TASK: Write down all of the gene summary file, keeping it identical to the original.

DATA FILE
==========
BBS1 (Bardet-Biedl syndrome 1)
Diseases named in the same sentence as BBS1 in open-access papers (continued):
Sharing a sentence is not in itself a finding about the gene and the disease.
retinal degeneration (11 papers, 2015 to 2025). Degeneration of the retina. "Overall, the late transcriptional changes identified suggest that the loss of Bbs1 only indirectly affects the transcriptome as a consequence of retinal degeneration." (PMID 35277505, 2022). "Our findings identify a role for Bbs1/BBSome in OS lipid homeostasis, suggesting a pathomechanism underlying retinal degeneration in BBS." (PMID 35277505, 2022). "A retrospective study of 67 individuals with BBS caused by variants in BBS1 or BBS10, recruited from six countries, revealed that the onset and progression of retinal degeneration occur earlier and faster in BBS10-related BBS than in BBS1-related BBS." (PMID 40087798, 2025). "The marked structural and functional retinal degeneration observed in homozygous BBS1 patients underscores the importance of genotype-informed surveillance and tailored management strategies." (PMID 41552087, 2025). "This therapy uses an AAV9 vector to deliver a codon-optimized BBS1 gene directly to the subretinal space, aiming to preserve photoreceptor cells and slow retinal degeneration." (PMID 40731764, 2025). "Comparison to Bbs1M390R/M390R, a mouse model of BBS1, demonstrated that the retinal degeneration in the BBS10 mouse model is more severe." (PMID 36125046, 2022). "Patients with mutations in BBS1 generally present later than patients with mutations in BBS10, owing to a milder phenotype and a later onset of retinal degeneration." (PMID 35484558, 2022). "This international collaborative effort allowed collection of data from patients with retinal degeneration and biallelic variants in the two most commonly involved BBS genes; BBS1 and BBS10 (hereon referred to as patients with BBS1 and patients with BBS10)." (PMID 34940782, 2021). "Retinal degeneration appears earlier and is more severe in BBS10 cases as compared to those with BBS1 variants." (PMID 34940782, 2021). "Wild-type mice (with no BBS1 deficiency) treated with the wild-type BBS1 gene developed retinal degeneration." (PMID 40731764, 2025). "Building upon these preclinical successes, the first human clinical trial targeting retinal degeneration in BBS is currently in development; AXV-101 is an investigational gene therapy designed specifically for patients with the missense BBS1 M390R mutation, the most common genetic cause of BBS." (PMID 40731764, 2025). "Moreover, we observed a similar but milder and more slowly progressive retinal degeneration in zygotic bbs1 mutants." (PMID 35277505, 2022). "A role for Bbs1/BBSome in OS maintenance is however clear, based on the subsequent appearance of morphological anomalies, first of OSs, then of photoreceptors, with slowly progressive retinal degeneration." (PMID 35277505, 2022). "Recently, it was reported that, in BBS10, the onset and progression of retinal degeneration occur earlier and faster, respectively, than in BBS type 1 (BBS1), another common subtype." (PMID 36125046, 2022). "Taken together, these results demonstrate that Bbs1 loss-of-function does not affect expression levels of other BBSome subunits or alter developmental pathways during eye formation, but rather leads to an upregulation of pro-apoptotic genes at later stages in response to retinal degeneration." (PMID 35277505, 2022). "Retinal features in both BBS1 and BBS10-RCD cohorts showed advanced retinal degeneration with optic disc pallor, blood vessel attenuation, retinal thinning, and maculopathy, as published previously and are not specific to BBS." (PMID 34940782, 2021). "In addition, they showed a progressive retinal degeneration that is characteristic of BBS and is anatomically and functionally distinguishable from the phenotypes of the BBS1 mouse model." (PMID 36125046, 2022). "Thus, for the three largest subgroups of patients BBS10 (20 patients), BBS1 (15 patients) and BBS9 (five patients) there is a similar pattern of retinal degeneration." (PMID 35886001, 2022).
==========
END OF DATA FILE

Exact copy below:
BBS1 (Bardet-Biedl syndrome 1)
Diseases named in the same sentence as BBS1 in open-access papers (continued):
Sharing a sentence is not in itself a finding about the gene and the disease.
retinal degeneration (11 papers, 2015 to 2025). Degeneration of the retina. "Overall, the late transcriptional changes identified suggest that the loss of Bbs1 only indirectly affects the transcriptome as a consequence of retinal degeneration." (PMID 35277505, 2022). "Our findings identify a role for Bbs1/BBSome in OS lipid homeostasis, suggesting a pathomechanism underlying retinal degeneration in BBS." (PMID 35277505, 2022). "A retrospective study of 67 individuals with BBS caused by variants in BBS1 or BBS10, recruited from six countries, revealed that the onset and progression of retinal degeneration occur earlier and faster in BBS10-related BBS than in BBS1-related BBS." (PMID 40087798, 2025). "The marked structural and functional retinal degeneration observed in homozygous BBS1 patients underscores the importance of genotype-informed surveillance and tailored management strategies." (PMID 41552087, 2025). "This therapy uses an AAV9 vector to deliver a codon-optimized BBS1 gene directly to the subretinal space, aiming to preserve photoreceptor cells and slow retinal degeneration." (PMID 40731764, 2025). "Comparison to Bbs1M390R/M390R, a mouse model of BBS1, demonstrated that the retinal degeneration in the BBS10 mouse model is more severe." (PMID 36125046, 2022). "Patients with mutations in BBS1 generally present later than patients with mutations in BBS10, owing to a milder phenotype and a later onset of retinal degeneration." (PMID 35484558, 2022). "This international collaborative effort allowed collection of data from patients with retinal degeneration and biallelic variants in the two most commonly involved BBS genes; BBS1 and BBS10 (hereon referred to as patients with BBS1 and patients with BBS10)." (PMID 34940782, 2021). "Retinal degeneration appears earlier and is more severe in BBS10 cases as compared to those with BBS1 variants." (PMID 34940782, 2021). "Wild-type mice (with no BBS1 deficiency) treated with the wild-type BBS1 gene developed retinal degeneration." (PMID 40731764, 2025). "Building upon these preclinical successes, the first human clinical trial targeting retinal degeneration in BBS is currently in development; AXV-101 is an investigational gene therapy designed specifically for patients with the missense BBS1 M390R mutation, the most common genetic cause of BBS." (PMID 40731764, 2025). "Moreover, we observed a similar but milder and more slowly progressive retinal degeneration in zygotic bbs1 mutants." (PMID 35277505, 2022). "A role for Bbs1/BBSome in OS maintenance is however clear, based on the subsequent appearance of morphological anomalies, first of OSs, then of photoreceptors, with slowly progressive retinal degeneration." (PMID 35277505, 2022). "Recently, it was reported that, in BBS10, the onset and progression of retinal degeneration occur earlier and faster, respectively, than in BBS type 1 (BBS1), another common subtype." (PMID 36125046, 2022). "Taken together, these results demonstrate that Bbs1 loss-of-function does not affect expression levels of other BBSome subunits or alter developmental pathways during eye formation, but rather leads to an upregulation of pro-apoptotic genes at later stages in response to retinal degeneration." (PMID 35277505, 2022). "Retinal features in both BBS1 and BBS10-RCD cohorts showed advanced retinal degeneration with optic disc pallor, blood vessel attenuation, retinal thinning, and maculopathy, as published previously and are not specific to BBS." (PMID 34940782, 2021). "In addition, they showed a progressive retinal degeneration that is characteristic of BBS and is anatomically and functionally distinguishable from the phenotypes of the BBS1 mouse model." (PMID 36125046, 2022). "Thus, for the three largest subgroups of patients BBS10 (20 patients), BBS1 (15 patients) and BBS9 (five patients) there is a similar pattern of retinal degeneration." (PMID 35886001, 2022).